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What can we learn from Covid-19 misinformation?

Royal Society Te Apārangi is delighted to host a presentation from Professor Julia M Wright, a Fellow of the Royal Society of Canada, and Professor Dame Juliet Gerrard, a Fellow of Royal Society Te Apārangi, and our Prime Minister’s Chief Science Advisor.

Juliet and Julia will talk about the nature and context of misinformation (and missed information) in science and health, its effects during the Covid-19 pandemic, and what can be learned for future pandemics and other crises.

Potential solutions could include how to safeguard the vital roles of experts, and decisionmakers, and explore the role of the humanities, universities, schools, the media, and the general public.

The speakers will be able to compare the experiences of Canada and New Zealand. 

Professor Charlotte Macdonald FRSNZ will lead a discussion on potential solutions and way forward.

7:00pm Light refreshments will be served.



Professor Julia Wright

Prof Julia Wright
Professor Wright is a Distinguished Professor of English and holds the George Munro Chair in Literature and Rhetoric at Dalhousie University, in Canada. Her research focuses on social issues and scientific concepts in British and Irish literature from 1780 to 1850. 

She was president of the Academy of the Arts and Humanities in the Royal Society of Canada from 2019-2022, and a member of the RSC's Task Force on COVID-19 from mid 2020. She chaired or co-chaired three peer-reviewed policy briefings on higher education and research issues for the Task Force, including:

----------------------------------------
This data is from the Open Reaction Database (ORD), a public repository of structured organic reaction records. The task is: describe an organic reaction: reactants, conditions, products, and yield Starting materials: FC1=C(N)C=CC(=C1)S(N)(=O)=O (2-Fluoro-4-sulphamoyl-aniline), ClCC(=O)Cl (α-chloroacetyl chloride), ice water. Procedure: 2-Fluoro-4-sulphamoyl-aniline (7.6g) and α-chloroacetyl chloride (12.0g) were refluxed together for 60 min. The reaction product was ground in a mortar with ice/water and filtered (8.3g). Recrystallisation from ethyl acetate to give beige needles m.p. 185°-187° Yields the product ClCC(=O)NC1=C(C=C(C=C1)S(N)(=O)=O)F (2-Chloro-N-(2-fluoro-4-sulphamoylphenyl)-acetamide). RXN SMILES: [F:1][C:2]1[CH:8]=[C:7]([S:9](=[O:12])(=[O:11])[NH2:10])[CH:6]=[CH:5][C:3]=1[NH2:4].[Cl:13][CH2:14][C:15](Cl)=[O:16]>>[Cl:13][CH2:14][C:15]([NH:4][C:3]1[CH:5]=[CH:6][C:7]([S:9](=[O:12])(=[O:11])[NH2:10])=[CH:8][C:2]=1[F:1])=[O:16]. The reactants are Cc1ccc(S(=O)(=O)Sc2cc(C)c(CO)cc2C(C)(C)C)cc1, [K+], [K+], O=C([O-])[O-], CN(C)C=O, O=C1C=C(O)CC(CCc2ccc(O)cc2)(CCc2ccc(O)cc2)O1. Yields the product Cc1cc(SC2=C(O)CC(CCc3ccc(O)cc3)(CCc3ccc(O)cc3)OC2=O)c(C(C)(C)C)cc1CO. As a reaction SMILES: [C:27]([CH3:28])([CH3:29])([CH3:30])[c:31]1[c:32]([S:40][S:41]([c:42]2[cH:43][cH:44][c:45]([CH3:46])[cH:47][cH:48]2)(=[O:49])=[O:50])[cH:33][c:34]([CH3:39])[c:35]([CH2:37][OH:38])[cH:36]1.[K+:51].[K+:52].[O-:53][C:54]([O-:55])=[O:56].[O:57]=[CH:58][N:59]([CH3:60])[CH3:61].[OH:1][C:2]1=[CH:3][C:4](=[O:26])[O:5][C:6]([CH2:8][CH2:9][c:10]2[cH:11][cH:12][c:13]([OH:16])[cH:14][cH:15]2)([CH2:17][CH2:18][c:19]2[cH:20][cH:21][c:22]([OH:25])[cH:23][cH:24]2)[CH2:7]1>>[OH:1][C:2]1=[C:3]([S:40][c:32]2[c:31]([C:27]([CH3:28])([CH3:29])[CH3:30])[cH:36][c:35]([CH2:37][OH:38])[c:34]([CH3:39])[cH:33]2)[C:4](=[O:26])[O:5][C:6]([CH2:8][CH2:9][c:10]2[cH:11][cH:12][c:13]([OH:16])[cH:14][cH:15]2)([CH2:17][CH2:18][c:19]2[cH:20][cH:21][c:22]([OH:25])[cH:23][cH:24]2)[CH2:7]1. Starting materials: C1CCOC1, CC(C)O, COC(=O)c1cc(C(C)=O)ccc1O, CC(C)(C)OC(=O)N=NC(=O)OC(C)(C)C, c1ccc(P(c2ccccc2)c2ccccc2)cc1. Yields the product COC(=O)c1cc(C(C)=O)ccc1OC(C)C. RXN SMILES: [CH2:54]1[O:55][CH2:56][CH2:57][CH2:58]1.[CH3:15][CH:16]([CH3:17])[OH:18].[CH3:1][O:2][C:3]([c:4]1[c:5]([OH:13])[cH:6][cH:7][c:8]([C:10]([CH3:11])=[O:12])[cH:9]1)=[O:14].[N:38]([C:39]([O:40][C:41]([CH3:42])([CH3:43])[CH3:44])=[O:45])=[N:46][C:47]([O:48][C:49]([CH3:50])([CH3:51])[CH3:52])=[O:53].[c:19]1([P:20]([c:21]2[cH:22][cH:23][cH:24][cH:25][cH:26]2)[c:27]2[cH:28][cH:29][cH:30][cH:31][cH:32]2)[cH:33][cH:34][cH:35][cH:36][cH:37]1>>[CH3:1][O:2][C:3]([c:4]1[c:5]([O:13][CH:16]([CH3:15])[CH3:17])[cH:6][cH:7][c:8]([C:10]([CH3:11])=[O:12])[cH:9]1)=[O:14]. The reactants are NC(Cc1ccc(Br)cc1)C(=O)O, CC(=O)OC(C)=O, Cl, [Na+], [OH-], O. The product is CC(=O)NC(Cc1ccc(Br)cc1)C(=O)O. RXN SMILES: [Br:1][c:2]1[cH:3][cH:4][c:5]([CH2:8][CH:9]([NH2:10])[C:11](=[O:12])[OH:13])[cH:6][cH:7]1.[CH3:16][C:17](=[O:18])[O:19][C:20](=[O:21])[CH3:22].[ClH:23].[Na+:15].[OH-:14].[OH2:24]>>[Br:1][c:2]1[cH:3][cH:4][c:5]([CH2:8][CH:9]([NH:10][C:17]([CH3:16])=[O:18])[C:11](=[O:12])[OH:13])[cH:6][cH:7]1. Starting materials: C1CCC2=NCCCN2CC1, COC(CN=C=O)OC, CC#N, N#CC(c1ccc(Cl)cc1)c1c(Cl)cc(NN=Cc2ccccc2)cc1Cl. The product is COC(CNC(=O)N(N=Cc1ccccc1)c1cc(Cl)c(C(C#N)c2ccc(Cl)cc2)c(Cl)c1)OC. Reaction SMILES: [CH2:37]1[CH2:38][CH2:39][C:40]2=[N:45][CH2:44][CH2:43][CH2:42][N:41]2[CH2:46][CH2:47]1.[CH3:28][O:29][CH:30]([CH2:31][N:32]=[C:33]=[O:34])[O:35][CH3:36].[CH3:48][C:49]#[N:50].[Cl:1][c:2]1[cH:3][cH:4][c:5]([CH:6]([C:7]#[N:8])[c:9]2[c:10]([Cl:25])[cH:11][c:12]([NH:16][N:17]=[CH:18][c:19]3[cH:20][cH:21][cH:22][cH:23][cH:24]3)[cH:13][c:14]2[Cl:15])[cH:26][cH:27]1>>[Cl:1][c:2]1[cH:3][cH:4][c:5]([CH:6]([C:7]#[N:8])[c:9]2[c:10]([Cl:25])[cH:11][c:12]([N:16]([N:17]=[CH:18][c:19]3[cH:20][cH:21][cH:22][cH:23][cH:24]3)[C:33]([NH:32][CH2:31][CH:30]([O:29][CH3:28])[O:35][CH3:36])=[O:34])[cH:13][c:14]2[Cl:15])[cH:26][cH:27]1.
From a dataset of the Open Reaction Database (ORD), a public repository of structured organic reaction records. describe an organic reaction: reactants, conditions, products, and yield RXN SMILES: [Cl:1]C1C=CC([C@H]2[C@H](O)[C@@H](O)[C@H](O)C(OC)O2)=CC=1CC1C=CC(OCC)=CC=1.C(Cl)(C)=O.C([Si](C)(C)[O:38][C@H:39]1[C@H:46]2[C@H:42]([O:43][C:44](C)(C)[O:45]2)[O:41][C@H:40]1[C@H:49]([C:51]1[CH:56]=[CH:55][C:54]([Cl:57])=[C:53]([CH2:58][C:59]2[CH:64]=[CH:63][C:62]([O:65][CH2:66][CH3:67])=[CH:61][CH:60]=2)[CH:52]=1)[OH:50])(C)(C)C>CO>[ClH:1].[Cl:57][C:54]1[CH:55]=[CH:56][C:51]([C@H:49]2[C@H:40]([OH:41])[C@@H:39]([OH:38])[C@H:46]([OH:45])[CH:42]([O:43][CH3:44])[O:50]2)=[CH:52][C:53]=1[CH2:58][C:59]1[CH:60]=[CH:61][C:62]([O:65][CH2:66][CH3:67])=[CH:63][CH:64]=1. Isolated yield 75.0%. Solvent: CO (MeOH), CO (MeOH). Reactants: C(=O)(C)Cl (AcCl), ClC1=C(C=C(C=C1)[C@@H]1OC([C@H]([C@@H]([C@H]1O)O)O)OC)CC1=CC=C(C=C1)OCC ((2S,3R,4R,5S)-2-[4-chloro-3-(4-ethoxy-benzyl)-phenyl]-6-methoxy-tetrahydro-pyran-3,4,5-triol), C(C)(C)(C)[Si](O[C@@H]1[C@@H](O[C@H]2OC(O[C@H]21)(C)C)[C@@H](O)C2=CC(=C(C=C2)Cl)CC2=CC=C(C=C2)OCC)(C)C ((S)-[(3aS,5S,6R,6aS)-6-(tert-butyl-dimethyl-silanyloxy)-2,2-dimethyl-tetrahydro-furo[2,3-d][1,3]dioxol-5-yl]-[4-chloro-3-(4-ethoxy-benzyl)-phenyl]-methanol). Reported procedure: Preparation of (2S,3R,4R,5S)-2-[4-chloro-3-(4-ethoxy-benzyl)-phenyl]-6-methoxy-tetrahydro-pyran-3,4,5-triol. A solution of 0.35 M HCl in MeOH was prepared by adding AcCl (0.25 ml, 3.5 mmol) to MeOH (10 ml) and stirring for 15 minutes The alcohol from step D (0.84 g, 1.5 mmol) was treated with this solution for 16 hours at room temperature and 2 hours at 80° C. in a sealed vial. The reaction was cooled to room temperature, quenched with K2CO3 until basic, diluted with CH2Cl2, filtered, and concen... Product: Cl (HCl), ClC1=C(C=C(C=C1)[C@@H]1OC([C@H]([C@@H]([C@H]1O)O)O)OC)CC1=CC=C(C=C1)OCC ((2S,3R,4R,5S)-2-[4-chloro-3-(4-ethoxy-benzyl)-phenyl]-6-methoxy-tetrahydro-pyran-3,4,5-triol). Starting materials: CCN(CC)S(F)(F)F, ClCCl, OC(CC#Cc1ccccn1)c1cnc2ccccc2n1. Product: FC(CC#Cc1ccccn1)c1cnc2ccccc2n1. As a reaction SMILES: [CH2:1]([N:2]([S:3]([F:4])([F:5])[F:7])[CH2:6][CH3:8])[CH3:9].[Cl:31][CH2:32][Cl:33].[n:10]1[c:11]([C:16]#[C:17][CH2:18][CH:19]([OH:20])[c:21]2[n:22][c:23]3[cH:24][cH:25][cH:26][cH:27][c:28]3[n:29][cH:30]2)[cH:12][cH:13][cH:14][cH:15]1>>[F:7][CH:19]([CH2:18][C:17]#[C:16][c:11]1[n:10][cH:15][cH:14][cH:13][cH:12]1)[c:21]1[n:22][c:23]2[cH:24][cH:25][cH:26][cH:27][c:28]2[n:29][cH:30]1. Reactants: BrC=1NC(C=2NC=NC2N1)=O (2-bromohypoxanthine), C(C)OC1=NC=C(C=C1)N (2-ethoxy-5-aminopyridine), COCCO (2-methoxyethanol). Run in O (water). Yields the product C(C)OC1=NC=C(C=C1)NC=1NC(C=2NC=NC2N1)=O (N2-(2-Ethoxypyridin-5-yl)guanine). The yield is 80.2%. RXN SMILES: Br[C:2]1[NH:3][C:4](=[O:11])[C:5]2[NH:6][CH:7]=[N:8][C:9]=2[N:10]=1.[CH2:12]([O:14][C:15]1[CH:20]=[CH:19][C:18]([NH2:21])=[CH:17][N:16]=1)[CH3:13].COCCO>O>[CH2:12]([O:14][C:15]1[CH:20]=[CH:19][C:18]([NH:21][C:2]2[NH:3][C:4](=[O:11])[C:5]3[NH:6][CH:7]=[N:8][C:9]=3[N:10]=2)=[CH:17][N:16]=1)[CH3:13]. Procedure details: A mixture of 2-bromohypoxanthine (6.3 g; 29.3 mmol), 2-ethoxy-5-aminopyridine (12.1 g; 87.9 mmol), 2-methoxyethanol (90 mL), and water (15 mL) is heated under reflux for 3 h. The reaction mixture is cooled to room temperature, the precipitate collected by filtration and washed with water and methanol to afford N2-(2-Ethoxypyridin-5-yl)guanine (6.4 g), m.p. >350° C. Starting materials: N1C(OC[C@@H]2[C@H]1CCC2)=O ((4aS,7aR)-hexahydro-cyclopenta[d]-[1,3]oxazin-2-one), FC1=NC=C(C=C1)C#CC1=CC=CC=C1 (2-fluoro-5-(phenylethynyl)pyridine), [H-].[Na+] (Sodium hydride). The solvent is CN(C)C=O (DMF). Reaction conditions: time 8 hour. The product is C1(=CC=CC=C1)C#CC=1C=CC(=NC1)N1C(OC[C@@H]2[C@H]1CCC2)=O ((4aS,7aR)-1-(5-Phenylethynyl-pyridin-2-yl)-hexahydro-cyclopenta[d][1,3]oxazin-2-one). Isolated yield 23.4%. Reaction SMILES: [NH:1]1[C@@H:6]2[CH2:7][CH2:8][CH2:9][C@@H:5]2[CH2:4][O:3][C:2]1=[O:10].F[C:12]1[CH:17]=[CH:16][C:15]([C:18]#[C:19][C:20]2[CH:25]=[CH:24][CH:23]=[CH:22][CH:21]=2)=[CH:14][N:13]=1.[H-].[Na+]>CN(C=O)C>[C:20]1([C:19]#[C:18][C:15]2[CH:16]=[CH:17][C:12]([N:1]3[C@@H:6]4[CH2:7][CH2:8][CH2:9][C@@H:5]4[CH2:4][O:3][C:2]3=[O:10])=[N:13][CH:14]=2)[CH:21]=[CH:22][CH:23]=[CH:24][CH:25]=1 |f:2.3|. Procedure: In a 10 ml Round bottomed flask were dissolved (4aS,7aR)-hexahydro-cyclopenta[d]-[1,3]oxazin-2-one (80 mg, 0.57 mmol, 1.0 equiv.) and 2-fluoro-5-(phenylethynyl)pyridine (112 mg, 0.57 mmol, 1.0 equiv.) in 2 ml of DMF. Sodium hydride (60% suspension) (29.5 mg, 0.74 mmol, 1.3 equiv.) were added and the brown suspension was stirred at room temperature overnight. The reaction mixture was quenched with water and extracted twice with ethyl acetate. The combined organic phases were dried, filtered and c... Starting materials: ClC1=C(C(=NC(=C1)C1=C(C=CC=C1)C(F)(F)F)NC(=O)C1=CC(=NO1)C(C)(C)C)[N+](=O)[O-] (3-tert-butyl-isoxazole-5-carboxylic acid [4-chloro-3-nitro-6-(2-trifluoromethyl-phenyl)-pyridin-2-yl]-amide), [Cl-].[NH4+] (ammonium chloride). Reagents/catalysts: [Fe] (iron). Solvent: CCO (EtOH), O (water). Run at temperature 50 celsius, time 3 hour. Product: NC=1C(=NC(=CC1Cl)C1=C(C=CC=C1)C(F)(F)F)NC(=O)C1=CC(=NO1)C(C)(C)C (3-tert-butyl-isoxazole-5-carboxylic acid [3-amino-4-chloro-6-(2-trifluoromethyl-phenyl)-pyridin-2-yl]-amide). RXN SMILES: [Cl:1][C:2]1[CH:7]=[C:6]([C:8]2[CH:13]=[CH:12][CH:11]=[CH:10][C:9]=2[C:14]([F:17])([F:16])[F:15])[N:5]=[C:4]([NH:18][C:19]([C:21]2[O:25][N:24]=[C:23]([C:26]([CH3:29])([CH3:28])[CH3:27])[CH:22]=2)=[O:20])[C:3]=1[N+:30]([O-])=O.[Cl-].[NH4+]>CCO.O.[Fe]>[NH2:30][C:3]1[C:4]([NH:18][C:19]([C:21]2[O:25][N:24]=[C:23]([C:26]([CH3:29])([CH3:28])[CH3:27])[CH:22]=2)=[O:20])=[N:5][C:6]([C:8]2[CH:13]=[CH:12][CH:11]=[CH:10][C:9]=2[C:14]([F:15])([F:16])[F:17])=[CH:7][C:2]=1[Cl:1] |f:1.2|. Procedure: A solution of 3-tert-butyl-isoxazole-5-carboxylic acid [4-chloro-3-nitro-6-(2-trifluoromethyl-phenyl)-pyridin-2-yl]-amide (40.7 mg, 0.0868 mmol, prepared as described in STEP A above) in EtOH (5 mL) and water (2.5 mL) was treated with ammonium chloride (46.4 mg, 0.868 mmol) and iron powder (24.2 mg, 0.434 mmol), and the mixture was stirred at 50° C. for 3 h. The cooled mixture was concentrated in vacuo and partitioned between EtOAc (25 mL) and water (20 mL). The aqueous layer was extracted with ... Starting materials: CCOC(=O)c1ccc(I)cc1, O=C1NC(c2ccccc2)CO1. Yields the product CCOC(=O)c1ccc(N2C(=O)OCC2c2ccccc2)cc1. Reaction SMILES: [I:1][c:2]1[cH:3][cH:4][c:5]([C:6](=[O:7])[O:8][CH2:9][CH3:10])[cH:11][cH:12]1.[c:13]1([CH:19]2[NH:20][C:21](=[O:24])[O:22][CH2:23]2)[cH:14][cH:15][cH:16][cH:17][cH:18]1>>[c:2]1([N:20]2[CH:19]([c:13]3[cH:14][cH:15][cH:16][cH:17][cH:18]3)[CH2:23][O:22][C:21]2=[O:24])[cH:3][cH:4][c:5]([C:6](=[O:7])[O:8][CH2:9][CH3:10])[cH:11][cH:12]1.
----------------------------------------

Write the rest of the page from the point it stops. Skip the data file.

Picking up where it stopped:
• Protecting Expert Advice for the Public: Promoting Safety and Improved Communications
    “Transparency, accountability, open communication, and debate are essential to democracy.  Orchestrated attacks on researchers that seek to silence or discredit them threaten not only individual scholars but also public trust in evidence-based scholarship. These attacks may also damage public dialogue, undermine the quality of policy-related discussion, and compromise public action if the environment becomes so hostile that experts can no longer publicly or openly share the results of their research.”
  •  The Humanities and Health Policy:  
    “Responding to crises such as pandemics requires deep multidisciplinary collaboration. Along with the science, it is imperative to understand cultures, values, languages, histories, and other determinants of human behaviour."

Professor Dame Juliet Gerrard

Dame Juliet Gerrard 001 credit to Elise ManahanProfessor Dame Juliet Gerrard is a Fellow of  Royal Society Te Apārangi, an Honorary Fellow of the Royal Society of Chemistry, and has held the position of Chief Science Advisor to the Prime Minister since July 2018. Her academic research is in protein-protein interactions, and how protein biochemistry can be applied in the food industry.

Professor Gerrard’s office has published several reports on the role of scientific advice in national emergencies, and on New Zealand’s response to Covid-19. As Chief Science Advisor, she guided our country’s decision-making during the pandemic.  Her office has recently published a report on how to equip young people to navigate information online. It focuses on "polluted information" - a catch-all term for misinformation, disinformation, and malinformation. The report proposes solutions to equip young people to understand how scientific evidence is generated, how uncertainty is communicated, and how knowledge changes and advances:

Professor Charlotte Macdonald

01 Charlotte Macdonald 1 675x1011px
Professor Charlotte Macdonald is a historian of empires and colonies at Victoria University of Wellington — Te Herenga Waka. Her research is principally concerned with the British colony of New Zealand in the 19th Century, with a focus on gender and women. Professor Macdonald is a Fellow of Royal Society Te Apārangi, and has recently completed a 3-year term as Chair of the Academy's Executive Committee. Charlotte has been President of the New Zealand Historical Association twice.


Royal Society Te Apārangi
11 Turnbull St
Thorndon, Wellington 6011
Aotearoa - New Zealand

5:30pm Wed 21 February, 2024 - 7:45pm Wed 21 February, 2024